This is a valid concern, but I think you're overstating the case here.
The issues with exporting data outside the EEA are already widely addressed in business terms and conditions by explicitly disclosing that it will happen. For better or worse, that is all it takes to escape the data protection regulations in most cases. Schemes like the old US Safe Harbor and its successor mostly just reduce the need for prior consent, and they're on similarly shaky ground when it comes to government monitoring, and still no-one is going to do anything about it because no-one wants to seriously undermine diplomatic relations between the EU and US. If all of this were not the case, EU businesses would not be able to use services based in places like the US, and the EU's tech industry would be dead.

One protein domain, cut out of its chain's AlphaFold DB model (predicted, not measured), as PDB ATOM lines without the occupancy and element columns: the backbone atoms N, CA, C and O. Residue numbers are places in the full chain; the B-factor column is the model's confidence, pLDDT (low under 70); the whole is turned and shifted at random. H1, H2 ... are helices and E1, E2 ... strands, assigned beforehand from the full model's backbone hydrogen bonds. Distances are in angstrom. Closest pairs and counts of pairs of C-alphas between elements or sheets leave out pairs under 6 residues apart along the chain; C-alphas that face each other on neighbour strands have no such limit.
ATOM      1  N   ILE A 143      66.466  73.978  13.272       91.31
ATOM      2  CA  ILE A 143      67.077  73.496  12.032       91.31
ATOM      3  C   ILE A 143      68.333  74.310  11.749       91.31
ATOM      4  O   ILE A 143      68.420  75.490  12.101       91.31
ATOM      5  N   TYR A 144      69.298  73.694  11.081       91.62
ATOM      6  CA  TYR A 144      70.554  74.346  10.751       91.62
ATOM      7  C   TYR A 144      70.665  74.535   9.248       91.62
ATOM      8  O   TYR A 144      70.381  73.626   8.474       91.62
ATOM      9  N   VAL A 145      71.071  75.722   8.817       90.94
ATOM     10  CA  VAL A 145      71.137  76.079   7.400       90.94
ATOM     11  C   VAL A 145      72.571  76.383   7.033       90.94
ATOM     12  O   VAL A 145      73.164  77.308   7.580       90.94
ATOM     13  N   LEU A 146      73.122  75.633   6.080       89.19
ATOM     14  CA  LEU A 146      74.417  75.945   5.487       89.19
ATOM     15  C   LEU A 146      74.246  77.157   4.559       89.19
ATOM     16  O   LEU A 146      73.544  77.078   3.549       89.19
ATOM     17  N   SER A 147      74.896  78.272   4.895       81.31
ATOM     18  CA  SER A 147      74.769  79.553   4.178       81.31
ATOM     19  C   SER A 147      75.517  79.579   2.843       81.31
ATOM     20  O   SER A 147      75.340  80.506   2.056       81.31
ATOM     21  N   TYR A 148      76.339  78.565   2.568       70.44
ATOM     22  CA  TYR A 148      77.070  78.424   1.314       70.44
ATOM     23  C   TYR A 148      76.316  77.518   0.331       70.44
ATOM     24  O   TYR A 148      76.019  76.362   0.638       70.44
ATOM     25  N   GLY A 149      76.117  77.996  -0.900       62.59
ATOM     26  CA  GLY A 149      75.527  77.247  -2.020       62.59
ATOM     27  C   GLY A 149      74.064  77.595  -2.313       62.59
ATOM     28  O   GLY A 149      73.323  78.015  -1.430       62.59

It seems highly likely that a similar arrangement would be made between the UK and rEU as part of a Brexit deal or soon afterwards. There is little if any advantage to either side in not doing so, and a lot of potential damage to businesses on both sides if they don't. But in any case, there is probably still enough demand in the UK alone for a dedicated data centre even if certain rEU-based organisations would not be able to use it to store some information and consequently there was demand for a data centre in the rEU as well.